What is benzene?
Benzene is a colorless liquid with sweet odor. It evaporates into air very quickly and dissolves slightly in water. Benzene is highly flammable. It is widely used in United States as a constituent in motor fuels and as a solvent. Benzene is also used to make plastics, dyes, detergents, drugs and pesticides. Tobacco smoke and gasoline contain benzene, and natural sources of benzene include emissions from volcanoes and forest fires.
How might I be exposed to benzene?
Exposure to benzene can occur through inhalation and ingestion. Air may contain benzene from tobacco smoke, gas stations, exhaust from motor vehicles and industrial emissions. Smoking produces 50% the exposure to benzene in the United States. About 20% of the total national exposure to benzene account from auto exhaust and industrial emissions. Exposure to higher levels of benzene in air affects people living in cities or industrial areas more than those living in rural areas. For most people, the level of exposure to benzene through food, beverages, or drinking water is not as high as through air.
How does benzene get into and leave my body?
Benzene enters the body primarily through inhalation or ingestion. When a person is exposed to high levels of benzene in air, about half of the benzene breathed in passes through the lining of the lungs and enters the bloodstream. When a person is exposed to benzene in food or drink, most of the benzene taken in passes through the lining of the gastrointestinal tract and enters the bloodstream. Once in the bloodstream, benzene travels throughout the body and can be temporarily stored in the bone marrow and fat. Benzene is converted to products called metabolites, in the liver and bone marrow. Some of the harmful effects of benzene exposure are caused by these metabolites and not benzene itself. Most of the metabolites of benzene leave the body in the urine within 48 hours after exposure.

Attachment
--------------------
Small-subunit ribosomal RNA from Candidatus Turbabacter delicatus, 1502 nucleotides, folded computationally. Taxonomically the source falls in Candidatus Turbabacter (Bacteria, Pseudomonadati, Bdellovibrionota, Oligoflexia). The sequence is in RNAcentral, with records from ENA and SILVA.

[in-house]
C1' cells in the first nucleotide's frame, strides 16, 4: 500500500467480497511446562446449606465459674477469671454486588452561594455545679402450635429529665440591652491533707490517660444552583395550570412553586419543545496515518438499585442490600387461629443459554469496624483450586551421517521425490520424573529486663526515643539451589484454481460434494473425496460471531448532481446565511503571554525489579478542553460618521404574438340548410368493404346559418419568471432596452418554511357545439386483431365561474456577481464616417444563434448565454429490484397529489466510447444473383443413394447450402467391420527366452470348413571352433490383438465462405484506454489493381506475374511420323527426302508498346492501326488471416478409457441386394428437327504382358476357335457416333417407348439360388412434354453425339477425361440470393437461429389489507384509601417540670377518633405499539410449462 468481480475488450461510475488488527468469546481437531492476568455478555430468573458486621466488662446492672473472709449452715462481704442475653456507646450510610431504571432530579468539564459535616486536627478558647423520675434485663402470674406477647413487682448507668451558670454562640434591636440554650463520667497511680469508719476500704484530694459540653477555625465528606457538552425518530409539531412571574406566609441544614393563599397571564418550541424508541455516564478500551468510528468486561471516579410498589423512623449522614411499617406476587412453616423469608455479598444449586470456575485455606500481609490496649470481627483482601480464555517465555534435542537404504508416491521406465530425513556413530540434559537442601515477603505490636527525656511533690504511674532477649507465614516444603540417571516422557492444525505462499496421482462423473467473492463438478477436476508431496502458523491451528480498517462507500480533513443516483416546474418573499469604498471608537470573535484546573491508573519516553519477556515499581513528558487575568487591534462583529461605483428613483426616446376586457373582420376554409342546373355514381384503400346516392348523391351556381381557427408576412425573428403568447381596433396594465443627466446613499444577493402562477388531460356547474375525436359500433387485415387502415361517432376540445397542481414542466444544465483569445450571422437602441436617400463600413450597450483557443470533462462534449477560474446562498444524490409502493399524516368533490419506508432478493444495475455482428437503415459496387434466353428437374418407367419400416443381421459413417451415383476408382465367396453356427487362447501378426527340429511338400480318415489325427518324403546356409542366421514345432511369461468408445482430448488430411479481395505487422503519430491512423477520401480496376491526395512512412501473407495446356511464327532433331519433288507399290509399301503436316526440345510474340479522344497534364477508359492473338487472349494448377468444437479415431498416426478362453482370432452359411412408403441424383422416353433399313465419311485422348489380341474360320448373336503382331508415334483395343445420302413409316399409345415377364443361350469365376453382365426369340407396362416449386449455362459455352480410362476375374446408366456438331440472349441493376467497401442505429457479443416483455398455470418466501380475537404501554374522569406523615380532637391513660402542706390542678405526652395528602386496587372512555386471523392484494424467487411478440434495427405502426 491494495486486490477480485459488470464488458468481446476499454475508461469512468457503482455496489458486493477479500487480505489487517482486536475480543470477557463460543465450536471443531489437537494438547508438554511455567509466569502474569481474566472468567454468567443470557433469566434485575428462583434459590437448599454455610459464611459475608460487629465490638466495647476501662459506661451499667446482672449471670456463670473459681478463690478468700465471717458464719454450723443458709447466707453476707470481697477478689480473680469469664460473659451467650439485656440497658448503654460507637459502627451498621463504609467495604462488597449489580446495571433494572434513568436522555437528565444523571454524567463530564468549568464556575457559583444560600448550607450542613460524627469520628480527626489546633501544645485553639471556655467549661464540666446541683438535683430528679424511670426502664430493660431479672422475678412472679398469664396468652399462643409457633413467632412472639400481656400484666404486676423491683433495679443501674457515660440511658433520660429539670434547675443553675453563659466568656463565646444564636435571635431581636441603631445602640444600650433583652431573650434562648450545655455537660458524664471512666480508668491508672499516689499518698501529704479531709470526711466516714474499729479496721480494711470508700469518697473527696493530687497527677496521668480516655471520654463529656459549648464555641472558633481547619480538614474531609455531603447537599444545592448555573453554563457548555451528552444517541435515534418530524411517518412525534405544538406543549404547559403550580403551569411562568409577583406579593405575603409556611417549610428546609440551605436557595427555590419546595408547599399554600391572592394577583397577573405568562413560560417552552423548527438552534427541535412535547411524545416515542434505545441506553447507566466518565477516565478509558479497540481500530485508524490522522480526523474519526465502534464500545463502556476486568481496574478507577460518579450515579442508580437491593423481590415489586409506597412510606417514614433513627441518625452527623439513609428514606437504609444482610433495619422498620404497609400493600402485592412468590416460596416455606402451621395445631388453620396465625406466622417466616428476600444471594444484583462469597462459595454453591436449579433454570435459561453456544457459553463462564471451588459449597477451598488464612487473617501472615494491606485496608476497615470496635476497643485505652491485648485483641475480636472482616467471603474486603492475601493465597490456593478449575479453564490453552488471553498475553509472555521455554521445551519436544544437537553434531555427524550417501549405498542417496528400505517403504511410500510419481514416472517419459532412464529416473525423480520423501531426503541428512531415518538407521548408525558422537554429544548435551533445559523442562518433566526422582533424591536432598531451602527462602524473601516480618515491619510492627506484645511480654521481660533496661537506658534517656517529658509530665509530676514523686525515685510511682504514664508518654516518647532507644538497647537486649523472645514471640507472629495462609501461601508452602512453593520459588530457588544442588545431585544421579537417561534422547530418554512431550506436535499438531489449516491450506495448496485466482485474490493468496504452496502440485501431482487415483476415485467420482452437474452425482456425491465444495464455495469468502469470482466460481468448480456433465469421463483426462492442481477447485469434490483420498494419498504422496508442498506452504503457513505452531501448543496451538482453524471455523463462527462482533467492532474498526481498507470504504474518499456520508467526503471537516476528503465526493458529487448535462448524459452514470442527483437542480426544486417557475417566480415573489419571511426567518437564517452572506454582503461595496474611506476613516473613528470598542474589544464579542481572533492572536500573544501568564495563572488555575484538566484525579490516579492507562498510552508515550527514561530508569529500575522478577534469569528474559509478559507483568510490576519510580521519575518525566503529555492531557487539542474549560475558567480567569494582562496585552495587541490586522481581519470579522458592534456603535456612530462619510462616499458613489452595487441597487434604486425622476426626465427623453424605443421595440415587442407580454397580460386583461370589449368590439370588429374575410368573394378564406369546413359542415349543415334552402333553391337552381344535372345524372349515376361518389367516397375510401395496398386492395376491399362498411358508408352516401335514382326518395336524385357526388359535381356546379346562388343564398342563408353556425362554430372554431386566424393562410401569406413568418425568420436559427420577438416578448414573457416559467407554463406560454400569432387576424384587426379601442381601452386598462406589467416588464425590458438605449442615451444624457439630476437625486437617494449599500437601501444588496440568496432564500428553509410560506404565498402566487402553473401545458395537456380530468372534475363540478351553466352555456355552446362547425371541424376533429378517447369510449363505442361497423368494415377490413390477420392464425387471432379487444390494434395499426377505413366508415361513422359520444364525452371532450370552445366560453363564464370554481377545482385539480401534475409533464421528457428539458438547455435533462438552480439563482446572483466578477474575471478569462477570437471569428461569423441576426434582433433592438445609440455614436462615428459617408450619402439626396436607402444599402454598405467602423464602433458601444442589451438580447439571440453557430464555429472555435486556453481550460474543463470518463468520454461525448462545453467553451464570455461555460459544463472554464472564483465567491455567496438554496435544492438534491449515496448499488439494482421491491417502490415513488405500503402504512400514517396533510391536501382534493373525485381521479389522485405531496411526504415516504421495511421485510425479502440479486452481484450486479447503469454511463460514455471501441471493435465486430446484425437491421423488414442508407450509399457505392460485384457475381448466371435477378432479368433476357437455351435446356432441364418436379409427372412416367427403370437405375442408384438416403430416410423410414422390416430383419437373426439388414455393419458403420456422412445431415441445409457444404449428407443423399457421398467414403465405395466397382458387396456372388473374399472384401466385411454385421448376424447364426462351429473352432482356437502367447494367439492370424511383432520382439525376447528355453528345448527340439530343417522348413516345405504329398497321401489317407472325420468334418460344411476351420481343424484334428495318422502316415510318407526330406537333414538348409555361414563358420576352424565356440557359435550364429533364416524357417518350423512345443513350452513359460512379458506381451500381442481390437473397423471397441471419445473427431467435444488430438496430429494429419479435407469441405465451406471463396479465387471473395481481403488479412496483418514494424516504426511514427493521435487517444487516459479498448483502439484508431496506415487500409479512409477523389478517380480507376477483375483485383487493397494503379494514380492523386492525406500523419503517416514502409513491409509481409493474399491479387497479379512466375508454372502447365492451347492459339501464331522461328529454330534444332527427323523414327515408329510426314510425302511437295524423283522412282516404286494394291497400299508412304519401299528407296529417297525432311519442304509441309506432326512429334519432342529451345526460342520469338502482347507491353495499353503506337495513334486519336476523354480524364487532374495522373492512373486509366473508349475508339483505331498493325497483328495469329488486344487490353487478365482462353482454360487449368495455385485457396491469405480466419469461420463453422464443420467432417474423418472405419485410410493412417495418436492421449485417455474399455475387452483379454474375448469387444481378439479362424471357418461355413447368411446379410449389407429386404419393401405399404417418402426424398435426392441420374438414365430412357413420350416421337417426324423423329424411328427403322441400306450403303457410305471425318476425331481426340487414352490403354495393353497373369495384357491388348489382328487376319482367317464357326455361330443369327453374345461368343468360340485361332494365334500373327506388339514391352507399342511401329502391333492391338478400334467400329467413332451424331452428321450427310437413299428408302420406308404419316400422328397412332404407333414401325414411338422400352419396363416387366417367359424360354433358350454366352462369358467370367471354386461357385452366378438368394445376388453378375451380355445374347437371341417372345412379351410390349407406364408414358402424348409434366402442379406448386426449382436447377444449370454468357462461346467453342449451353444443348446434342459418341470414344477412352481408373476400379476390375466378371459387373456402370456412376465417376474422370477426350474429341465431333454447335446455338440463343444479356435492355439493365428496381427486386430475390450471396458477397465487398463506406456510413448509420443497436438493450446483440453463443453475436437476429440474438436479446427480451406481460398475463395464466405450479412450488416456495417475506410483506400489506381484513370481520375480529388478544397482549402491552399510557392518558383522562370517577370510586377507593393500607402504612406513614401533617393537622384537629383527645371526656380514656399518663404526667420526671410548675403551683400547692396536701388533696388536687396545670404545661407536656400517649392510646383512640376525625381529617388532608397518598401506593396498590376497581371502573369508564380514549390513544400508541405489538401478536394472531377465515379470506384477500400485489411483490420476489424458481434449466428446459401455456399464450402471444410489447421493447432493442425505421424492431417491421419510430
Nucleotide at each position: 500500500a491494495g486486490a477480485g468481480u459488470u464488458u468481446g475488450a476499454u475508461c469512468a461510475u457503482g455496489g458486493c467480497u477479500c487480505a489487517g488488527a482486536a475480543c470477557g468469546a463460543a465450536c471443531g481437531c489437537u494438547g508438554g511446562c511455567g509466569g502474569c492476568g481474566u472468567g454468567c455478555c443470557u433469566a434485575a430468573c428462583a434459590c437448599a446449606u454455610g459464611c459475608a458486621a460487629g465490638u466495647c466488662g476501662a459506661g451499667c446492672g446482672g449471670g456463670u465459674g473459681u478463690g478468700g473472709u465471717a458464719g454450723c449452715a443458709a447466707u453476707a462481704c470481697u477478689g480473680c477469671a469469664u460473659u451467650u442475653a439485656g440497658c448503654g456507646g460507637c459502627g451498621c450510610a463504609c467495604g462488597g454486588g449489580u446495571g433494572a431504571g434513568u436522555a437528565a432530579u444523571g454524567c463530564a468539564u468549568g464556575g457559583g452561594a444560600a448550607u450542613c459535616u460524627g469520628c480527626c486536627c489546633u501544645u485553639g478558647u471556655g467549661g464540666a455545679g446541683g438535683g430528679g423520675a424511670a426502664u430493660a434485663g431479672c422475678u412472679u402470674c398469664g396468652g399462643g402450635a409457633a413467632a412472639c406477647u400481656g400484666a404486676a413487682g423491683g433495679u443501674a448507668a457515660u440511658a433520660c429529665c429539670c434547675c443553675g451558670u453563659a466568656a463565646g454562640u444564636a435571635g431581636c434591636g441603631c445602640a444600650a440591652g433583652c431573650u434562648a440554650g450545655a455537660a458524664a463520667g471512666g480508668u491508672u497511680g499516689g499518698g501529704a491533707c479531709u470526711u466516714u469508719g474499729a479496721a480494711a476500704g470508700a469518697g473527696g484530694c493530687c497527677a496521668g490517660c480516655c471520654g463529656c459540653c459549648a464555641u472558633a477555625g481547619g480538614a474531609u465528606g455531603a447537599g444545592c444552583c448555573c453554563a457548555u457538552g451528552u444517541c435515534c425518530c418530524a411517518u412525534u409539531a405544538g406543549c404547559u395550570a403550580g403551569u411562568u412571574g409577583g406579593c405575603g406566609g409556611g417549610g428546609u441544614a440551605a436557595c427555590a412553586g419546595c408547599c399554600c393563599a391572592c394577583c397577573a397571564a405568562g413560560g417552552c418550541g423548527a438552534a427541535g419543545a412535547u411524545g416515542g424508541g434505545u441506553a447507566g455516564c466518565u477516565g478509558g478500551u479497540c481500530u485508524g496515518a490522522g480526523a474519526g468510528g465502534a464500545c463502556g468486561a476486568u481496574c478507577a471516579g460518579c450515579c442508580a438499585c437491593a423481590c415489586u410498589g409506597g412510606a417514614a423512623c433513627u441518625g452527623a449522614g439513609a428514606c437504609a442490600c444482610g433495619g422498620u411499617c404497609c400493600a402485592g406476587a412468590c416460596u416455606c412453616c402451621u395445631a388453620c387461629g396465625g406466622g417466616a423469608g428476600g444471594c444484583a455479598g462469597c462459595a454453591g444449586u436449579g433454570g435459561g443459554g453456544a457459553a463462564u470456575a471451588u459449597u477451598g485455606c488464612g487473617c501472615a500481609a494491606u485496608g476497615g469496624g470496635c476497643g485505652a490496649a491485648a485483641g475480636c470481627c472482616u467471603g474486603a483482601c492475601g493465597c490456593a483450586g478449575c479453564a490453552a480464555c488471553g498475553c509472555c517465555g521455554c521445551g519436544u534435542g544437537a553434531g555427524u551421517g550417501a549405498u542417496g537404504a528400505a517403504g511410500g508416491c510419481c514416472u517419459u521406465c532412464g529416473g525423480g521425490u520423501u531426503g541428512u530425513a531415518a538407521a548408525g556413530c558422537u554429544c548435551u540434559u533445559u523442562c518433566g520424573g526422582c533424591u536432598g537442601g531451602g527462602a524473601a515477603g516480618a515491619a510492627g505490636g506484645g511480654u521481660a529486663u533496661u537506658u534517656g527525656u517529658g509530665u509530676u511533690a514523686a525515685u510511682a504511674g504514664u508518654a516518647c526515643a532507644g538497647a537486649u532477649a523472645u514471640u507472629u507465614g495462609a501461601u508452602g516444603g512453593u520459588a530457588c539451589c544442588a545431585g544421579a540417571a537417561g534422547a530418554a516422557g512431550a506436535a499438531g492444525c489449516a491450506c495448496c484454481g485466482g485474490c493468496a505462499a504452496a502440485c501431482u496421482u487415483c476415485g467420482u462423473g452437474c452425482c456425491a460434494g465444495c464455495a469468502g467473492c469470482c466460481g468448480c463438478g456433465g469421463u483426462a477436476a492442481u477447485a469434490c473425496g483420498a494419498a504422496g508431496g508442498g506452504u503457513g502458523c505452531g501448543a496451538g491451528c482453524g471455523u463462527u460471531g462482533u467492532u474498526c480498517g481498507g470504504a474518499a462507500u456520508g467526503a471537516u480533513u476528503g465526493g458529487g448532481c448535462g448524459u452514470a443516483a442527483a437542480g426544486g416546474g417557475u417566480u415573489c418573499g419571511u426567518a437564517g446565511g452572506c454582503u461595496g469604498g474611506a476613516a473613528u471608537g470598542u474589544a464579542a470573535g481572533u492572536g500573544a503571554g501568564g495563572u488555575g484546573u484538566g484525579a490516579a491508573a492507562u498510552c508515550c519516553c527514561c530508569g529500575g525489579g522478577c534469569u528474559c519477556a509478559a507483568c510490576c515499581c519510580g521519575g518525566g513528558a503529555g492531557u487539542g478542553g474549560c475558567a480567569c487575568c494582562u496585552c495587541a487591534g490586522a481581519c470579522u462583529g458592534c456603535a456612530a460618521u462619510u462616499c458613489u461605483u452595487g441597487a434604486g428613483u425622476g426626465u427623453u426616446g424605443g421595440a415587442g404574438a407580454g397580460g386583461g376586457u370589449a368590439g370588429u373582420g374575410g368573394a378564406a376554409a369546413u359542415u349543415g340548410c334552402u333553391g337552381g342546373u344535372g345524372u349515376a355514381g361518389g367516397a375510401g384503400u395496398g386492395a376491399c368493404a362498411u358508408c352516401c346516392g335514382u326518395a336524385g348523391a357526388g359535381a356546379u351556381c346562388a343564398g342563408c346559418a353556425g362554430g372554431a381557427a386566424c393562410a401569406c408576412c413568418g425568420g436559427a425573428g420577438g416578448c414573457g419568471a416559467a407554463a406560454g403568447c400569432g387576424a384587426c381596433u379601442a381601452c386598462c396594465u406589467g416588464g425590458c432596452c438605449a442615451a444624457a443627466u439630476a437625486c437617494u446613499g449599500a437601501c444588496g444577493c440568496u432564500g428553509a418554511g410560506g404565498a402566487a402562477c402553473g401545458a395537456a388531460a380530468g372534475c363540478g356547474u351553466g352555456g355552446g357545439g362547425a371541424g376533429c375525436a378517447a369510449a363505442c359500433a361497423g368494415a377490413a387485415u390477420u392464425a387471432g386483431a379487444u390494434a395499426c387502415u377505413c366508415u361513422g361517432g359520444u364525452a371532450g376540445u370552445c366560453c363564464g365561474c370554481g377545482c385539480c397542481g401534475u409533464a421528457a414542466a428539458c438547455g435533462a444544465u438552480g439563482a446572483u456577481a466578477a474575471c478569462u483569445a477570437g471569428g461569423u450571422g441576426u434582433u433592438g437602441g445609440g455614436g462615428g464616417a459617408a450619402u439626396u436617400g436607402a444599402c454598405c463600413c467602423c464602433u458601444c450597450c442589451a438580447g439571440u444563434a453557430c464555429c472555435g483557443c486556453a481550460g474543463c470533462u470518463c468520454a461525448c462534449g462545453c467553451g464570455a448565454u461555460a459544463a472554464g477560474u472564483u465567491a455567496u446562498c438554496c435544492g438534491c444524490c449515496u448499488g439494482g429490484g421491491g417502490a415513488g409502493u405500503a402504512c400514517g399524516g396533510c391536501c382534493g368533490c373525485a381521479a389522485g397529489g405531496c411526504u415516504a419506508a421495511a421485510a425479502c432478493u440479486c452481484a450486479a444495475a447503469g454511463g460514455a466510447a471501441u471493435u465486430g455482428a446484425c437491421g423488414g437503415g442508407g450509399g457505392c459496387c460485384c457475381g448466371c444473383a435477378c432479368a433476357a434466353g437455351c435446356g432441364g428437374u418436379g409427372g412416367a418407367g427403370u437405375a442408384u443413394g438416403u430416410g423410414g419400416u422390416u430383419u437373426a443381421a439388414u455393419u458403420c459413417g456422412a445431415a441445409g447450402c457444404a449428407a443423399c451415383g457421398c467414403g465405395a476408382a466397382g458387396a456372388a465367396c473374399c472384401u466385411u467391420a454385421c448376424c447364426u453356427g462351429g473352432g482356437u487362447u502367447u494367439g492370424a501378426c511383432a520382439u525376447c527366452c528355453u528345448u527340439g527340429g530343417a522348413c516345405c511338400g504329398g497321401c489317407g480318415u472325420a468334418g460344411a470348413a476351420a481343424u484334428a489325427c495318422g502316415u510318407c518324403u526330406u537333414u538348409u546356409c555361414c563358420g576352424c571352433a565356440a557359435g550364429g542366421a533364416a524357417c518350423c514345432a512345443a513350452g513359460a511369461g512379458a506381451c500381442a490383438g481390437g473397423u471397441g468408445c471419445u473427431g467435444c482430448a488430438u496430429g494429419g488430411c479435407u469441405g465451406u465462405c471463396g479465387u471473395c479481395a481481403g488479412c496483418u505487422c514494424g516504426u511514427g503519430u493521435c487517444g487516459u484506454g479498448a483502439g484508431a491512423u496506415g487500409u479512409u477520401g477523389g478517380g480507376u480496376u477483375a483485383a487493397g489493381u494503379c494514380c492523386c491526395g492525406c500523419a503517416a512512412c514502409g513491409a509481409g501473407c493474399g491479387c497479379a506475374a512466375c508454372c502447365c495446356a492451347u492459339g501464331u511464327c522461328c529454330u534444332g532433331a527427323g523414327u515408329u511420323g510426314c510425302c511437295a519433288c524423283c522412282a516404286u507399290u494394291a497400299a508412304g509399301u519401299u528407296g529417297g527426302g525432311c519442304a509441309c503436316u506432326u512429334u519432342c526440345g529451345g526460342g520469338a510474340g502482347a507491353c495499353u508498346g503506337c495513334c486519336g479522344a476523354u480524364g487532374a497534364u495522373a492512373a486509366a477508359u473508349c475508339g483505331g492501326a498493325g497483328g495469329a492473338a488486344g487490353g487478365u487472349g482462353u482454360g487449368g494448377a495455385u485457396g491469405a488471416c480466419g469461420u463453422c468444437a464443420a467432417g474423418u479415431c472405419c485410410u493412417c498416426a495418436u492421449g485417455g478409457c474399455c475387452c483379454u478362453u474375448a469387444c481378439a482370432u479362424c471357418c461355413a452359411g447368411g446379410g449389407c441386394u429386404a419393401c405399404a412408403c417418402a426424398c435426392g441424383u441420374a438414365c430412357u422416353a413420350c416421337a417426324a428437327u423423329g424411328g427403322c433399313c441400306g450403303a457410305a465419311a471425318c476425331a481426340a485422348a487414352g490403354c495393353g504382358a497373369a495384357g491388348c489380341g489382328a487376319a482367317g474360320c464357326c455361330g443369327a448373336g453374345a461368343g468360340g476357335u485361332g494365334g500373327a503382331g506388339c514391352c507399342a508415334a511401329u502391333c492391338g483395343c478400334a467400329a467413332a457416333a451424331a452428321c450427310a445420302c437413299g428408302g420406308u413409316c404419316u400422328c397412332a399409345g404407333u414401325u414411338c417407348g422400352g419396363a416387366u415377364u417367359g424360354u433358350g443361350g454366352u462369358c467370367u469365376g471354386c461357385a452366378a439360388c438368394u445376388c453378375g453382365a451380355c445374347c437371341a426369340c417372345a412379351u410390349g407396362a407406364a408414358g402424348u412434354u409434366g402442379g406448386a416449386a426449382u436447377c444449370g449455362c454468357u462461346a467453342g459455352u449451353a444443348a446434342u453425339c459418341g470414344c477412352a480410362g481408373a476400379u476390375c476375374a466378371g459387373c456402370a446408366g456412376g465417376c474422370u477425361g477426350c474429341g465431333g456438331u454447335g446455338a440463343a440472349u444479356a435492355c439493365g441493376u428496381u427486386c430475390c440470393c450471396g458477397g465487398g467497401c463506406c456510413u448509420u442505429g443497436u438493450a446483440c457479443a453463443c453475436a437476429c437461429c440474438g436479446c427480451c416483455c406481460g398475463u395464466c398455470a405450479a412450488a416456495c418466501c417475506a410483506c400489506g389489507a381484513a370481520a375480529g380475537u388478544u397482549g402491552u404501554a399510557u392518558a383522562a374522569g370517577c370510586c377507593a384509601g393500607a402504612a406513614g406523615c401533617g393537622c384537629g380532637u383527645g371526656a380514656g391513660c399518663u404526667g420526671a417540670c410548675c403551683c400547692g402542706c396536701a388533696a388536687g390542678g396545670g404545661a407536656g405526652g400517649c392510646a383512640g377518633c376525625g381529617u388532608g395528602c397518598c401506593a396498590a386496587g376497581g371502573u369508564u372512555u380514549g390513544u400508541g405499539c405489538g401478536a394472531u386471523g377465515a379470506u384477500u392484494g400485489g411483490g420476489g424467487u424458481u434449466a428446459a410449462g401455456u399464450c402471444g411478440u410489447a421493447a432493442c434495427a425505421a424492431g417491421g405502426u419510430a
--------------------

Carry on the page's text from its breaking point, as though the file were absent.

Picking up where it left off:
How can benzene affect my health?
Acute Effects: Short-term inhalation of benzene can cause headaches, dizziness, drowsiness, confusion and unconsciousness in humans. Ingestion of large amounts of benzene may cause vomiting, irritation in stomach, sleepiness, convulsions, rapid heart rate and death. Studies in animals show neurologic, immunologic and hematologic effects from inhalation and oral exposure. Short-term exposure in rats and mice shows low acute toxicity.
Chronic Effects: Long-term inhalation exposure to benzene can affect bone marrow and can cause blood disorders in humans. Benzene causes anemia, excessive bleeding and damage to the immune system. Women who breathe high levels of benzene may have irregular menstrual periods and a decrease in the size of the ovaries. There is no information on the effects of fertility in men.
How likely is benzene to cause cancer?
Studies have shown that long-term exposure to benzene in air causes leukemia. The Environmental Protection Agency (EPA), the Department of Health and Human Services (DHHS), and the International Agency for Research on Cancer (IARC) have all classified benzene as a Group A carcinogen, which means that it is carcinogenic to humans.